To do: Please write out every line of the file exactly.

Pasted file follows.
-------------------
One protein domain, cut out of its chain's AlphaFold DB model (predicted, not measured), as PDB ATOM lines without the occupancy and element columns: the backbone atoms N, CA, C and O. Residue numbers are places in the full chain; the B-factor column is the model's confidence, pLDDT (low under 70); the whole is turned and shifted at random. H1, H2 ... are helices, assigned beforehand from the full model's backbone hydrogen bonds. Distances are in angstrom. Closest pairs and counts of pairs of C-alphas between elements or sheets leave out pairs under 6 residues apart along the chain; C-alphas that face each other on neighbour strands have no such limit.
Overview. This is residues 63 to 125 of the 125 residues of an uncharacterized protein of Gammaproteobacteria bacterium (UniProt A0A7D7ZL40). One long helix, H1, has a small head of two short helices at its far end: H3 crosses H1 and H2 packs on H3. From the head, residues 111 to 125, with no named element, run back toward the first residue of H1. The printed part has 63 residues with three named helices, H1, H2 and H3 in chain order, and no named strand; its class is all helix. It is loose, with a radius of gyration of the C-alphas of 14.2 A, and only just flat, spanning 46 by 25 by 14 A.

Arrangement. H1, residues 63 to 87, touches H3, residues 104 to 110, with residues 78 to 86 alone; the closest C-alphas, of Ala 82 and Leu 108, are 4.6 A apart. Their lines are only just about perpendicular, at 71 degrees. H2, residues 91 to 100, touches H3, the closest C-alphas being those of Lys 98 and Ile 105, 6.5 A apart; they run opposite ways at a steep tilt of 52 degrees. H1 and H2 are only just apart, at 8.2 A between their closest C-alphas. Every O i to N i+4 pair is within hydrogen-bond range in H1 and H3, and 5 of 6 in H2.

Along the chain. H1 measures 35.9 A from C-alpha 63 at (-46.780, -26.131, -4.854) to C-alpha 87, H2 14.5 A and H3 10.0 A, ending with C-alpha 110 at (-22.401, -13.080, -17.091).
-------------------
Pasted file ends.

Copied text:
One protein domain, cut out of its chain's AlphaFold DB model (predicted, not measured), as PDB ATOM lines without the occupancy and element columns: the backbone atoms N, CA, C and O. Residue numbers are places in the full chain; the B-factor column is the model's confidence, pLDDT (low under 70); the whole is turned and shifted at random. H1, H2 ... are helices, assigned beforehand from the full model's backbone hydrogen bonds. Distances are in angstrom. Closest pairs and counts of pairs of C-alphas between elements or sheets leave out pairs under 6 residues apart along the chain; C-alphas that face each other on neighbour strands have no such limit.
Overview. This is residues 63 to 125 of the 125 residues of an uncharacterized protein of Gammaproteobacteria bacterium (UniProt A0A7D7ZL40). One long helix, H1, has a small head of two short helices at its far end: H3 crosses H1 and H2 packs on H3. From the head, residues 111 to 125, with no named element, run back toward the first residue of H1. The printed part has 63 residues with three named helices, H1, H2 and H3 in chain order, and no named strand; its class is all helix. It is loose, with a radius of gyration of the C-alphas of 14.2 A, and only just flat, spanning 46 by 25 by 14 A.

Arrangement. H1, residues 63 to 87, touches H3, residues 104 to 110, with residues 78 to 86 alone; the closest C-alphas, of Ala 82 and Leu 108, are 4.6 A apart. Their lines are only just about perpendicular, at 71 degrees. H2, residues 91 to 100, touches H3, the closest C-alphas being those of Lys 98 and Ile 105, 6.5 A apart; they run opposite ways at a steep tilt of 52 degrees. H1 and H2 are only just apart, at 8.2 A between their closest C-alphas. Every O i to N i+4 pair is within hydrogen-bond range in H1 and H3, and 5 of 6 in H2.

Along the chain. H1 measures 35.9 A from C-alpha 63 at (-46.780, -26.131, -4.854) to C-alpha 87, H2 14.5 A and H3 10.0 A, ending with C-alpha 110 at (-22.401, -13.080, -17.091).